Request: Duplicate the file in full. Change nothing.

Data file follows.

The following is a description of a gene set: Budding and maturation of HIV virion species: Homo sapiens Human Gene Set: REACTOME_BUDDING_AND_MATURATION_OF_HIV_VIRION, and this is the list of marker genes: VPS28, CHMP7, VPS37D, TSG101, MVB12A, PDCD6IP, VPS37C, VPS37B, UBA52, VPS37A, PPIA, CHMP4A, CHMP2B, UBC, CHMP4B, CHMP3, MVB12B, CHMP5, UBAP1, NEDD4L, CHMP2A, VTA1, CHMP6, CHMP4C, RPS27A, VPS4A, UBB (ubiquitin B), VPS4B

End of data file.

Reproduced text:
The following is a description of a gene set: Budding and maturation of HIV virion species: Homo sapiens Human Gene Set: REACTOME_BUDDING_AND_MATURATION_OF_HIV_VIRION, and this is the list of marker genes: VPS28, CHMP7, VPS37D, TSG101, MVB12A, PDCD6IP, VPS37C, VPS37B, UBA52, VPS37A, PPIA, CHMP4A, CHMP2B, UBC, CHMP4B, CHMP3, MVB12B, CHMP5, UBAP1, NEDD4L, CHMP2A, VTA1, CHMP6, CHMP4C, RPS27A, VPS4A, UBB (ubiquitin B), VPS4B